Objectives—To determine whether vaccination with
a killed vaccine prevents fecal shedding of Mycobacterium
avium subsp paratuberculosis, to compare
effectiveness of a culture and cull program in vaccinated
and nonvaccinated herds, and to compare
paratuberculosis-related preventive management in
vaccinated and nonvaccinated herds.
Design—Cross-sectional study (study A) in vaccinated
(n = 25) and nonvaccinated (29) herds of dairy
cows. Longitudinal study (study B) in vaccinated
(n = 2) and nonvaccinated (2) herds of dairy cows.
Procedure—In study A, fecal samples were obtained
from adult cows in herds with and without a history
of vaccination with a killed vaccine. Management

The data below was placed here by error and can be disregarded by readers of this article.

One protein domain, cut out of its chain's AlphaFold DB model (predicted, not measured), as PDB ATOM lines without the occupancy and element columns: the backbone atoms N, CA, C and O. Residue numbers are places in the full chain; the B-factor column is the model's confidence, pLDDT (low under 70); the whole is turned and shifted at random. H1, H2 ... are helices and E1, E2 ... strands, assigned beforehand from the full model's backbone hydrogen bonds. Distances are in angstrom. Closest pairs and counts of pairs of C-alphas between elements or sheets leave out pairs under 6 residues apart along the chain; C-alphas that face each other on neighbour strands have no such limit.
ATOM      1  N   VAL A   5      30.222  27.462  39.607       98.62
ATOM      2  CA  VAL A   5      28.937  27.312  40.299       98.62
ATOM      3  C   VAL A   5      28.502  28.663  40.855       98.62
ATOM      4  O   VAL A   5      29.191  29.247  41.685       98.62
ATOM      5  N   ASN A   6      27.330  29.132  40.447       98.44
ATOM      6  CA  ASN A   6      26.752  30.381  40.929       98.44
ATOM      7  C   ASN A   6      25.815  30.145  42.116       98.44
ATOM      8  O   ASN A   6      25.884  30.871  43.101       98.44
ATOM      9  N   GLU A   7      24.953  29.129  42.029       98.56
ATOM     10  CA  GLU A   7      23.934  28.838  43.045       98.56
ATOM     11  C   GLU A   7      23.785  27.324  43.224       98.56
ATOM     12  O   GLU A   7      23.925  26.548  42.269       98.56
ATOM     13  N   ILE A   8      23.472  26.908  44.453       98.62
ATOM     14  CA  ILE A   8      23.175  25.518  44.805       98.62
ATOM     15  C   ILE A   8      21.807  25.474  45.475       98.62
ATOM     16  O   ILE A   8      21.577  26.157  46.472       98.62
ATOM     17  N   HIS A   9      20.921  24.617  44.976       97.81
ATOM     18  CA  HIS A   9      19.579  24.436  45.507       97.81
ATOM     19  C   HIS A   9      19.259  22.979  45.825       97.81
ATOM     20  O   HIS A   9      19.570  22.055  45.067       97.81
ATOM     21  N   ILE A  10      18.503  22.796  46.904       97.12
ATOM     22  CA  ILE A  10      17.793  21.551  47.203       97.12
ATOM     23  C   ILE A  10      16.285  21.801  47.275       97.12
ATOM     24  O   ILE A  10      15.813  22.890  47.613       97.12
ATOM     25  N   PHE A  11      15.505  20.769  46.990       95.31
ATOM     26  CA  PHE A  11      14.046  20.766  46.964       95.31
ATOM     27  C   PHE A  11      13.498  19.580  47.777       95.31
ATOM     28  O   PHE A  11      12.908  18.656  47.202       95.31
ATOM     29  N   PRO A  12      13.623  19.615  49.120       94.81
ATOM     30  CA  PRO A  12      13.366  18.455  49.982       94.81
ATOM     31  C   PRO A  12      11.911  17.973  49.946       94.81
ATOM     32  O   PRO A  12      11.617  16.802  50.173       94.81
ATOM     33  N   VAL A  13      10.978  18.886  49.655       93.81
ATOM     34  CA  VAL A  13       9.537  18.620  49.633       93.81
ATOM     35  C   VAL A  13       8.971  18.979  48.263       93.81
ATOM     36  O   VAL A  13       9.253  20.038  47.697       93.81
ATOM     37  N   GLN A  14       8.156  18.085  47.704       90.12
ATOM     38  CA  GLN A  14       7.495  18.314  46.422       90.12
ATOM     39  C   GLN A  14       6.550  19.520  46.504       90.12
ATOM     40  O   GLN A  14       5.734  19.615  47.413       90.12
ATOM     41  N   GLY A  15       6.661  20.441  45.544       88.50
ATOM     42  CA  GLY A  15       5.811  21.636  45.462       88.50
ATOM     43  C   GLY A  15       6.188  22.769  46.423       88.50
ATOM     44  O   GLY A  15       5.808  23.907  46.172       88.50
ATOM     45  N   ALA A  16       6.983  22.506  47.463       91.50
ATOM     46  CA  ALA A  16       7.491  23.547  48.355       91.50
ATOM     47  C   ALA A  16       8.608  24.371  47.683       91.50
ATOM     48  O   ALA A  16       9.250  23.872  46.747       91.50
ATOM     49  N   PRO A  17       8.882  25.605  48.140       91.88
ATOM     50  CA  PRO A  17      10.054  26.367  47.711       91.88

measures were evaluated. In study B, fecal samples
were obtained 4 times at 6-month intervals from
cows older than 6 months. Cows that had positive
test results were removed from the herd directly after
the outcome of the culture.
Results—In study A, differences were not detected
among the 25 herds that were vaccinated; culture
results were positive for M avium subsp paratuberculosis
in 4.4% of herds. In 29 herds that had not been
vaccinated, culture results were positive in 6.7%. In
study B, the percentage of positive results on culture
decreased from 10.9% and 5.7% to 3.5% and 0%,
respectively in the 2 vaccinated herds. In the 2 nonvaccinated
herds, percentages decreased from 6.1%
and 16.5% to 0% and 2.3%, respectively.
Management practices were different between herds
that were vaccinated and herds that were not; owners
of herds that were not vaccinated followed more
preventive management procedures and practiced
less feeding of raw milk to calves.
Conclusions and Clinical Relevance—Vaccination
of calves with a killed vaccine does not prevent transmission
of M avium subsp paratuberculosis; therefore,
hygienic practices remain essential in herd management.
(Am J Vet Res 2001;62:270–274)